[alsa-devel] USB transfer_buffer allocations on 64bit systems
hancockrwd at gmail.com
Sat Apr 10 19:02:53 CEST 2010
On Sat, Apr 10, 2010 at 2:34 AM, Daniel Mack <daniel at caiaq.de> wrote:
> On Fri, Apr 09, 2010 at 05:38:13PM -0600, Robert Hancock wrote:
>> On Fri, Apr 9, 2010 at 10:50 AM, Sarah Sharp
>> <sarah.a.sharp at linux.intel.com> wrote:
>> > What makes you think that? I've seen URB buffers with 64-bit DMA
>> > addresses. I can tell when the debug polling loop runs and I look at
>> > the DMA addresses the xHCI driver is feeding to the hardware:
>> > Dev 1 endpoint ring 0:
>> > xhci_hcd 0000:05:00.0: @71a49800 01000680 00080000 00000008 00000841
>> > So the TRB at address 71a49800 is pointing to a buffer at address
>> > 0x0008000001000680.
>> I'm not sure why the address would be that huge, unless it's not
>> actually a physical address, or there's some kind of remapping going
>> > If I'm setting a DMA mask wrong somewhere, or doing something else to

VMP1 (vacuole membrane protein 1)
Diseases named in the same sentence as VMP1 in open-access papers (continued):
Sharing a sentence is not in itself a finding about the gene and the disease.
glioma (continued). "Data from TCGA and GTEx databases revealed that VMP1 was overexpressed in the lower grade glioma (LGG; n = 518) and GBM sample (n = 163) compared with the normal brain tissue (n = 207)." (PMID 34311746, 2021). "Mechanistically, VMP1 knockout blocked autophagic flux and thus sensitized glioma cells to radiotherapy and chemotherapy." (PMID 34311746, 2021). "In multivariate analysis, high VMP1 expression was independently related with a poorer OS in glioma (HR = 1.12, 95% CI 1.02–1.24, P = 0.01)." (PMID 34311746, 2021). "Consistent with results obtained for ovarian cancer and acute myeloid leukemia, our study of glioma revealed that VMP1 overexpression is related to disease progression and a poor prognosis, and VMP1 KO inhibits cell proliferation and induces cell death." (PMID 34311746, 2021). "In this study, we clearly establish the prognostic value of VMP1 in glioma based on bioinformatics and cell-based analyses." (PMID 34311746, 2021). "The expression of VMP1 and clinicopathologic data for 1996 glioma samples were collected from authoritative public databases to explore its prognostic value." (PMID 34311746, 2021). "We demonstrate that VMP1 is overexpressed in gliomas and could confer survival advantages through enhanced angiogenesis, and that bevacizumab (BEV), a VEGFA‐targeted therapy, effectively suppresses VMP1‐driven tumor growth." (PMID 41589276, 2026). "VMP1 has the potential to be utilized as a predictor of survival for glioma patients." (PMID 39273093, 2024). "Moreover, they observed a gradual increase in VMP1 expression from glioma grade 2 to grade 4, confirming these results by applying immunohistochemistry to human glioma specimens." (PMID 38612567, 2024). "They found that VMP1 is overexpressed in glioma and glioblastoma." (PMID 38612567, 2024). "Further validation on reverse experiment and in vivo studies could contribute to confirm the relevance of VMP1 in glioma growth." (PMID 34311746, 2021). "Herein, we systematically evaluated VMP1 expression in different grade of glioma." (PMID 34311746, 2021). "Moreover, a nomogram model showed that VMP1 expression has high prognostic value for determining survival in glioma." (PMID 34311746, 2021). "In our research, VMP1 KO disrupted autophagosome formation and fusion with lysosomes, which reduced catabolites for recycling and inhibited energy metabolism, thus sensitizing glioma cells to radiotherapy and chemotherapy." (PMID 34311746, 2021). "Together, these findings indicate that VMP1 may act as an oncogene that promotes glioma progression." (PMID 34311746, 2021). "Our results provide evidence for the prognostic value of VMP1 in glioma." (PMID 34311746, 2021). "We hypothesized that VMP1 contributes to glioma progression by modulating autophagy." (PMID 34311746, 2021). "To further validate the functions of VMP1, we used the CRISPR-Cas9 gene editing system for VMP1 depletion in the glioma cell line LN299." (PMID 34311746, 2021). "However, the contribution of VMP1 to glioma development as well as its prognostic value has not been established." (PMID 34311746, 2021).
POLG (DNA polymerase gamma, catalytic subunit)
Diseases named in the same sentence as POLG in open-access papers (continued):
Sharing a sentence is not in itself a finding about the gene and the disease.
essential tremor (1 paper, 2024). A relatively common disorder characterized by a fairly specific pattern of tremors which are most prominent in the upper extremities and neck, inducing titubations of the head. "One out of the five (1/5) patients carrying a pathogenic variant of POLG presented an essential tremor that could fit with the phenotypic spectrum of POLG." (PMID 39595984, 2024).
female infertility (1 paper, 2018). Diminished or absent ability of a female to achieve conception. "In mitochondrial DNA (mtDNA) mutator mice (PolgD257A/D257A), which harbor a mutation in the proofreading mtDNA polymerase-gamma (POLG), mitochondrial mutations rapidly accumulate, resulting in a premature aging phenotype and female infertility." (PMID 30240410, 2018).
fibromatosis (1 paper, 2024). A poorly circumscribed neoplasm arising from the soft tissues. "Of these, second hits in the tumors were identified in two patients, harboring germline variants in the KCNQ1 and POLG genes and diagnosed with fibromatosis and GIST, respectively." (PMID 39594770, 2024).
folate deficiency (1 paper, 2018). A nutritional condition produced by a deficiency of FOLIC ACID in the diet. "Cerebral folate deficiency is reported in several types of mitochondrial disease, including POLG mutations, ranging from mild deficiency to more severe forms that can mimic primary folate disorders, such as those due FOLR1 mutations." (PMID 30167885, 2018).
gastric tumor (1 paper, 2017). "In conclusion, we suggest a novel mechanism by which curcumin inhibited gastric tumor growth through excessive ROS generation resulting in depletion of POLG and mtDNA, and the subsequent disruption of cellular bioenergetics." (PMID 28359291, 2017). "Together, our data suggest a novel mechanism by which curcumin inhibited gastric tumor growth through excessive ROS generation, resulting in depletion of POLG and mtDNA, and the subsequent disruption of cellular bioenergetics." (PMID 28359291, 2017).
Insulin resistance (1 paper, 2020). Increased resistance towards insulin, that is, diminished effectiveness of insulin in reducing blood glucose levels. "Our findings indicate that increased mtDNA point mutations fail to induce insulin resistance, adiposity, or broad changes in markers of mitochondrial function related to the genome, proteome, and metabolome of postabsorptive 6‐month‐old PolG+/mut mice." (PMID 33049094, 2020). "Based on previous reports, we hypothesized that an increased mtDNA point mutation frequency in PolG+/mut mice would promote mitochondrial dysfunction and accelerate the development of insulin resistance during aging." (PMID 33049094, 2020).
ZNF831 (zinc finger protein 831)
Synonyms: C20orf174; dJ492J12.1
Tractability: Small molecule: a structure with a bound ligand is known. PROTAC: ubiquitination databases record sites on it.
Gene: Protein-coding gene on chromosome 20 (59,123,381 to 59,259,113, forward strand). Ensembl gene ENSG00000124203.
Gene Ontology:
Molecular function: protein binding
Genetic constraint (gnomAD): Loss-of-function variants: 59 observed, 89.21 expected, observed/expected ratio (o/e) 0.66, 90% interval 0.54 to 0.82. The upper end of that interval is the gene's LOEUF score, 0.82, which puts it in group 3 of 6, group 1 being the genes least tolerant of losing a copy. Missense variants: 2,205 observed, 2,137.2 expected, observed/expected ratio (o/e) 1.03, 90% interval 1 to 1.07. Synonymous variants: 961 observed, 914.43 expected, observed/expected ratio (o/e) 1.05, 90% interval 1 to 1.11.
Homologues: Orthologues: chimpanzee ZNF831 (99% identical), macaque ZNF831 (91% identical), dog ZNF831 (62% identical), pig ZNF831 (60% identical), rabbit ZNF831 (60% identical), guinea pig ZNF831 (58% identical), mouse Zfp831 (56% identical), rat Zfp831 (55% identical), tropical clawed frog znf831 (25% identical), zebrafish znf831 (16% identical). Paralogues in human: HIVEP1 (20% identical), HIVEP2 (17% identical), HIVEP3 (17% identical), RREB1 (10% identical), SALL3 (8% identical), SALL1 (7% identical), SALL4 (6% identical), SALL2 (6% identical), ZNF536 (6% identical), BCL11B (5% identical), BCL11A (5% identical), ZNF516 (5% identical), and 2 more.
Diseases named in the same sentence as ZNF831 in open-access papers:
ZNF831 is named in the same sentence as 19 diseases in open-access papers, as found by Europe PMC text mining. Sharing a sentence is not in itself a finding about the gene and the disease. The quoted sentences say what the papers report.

>> > limit the DMA to 32-bit, then please let me know.
>> The DMA mask for the controller isn't being set anywhere (in the
>> version that's in Linus' current git anyway). In that case it'll
>> default to 32-bit and any DMA mappings above 4GB will need to be
>> remapped. The controller driver doesn't do the mapping itself but the
>> USB core does, passing in the controller device as the one doing the
>> DMA, so if the controller's DMA mask is set to 32-bit then the buffers
>> passed in will get remapped/bounced accordingly.
> So if we're seeing physical addresses in the log above, and the xHCI
> driver does not explicitly allow the USB core to use addresses above
> 4GB, why shouldn't the same thing be true as well for EHCI?
> (Which would then be exactly the case we're seeing)
That is a bit suspicious, yes. With the DMA mask at default I don't
expect that should happen. Sarah, what kind of traffic was happening
when you saw that (bulk, isochronous, etc)?
If this apparent EHCI problem is reproducible, it might be useful to
add some code that warns if anything non-zero gets written to the
hw_bufp_hi and hw_buf_hi members in the descriptors.
Also, booting with mem=4096M on an affected system would also tell you
if it's related to using memory above 4GB.
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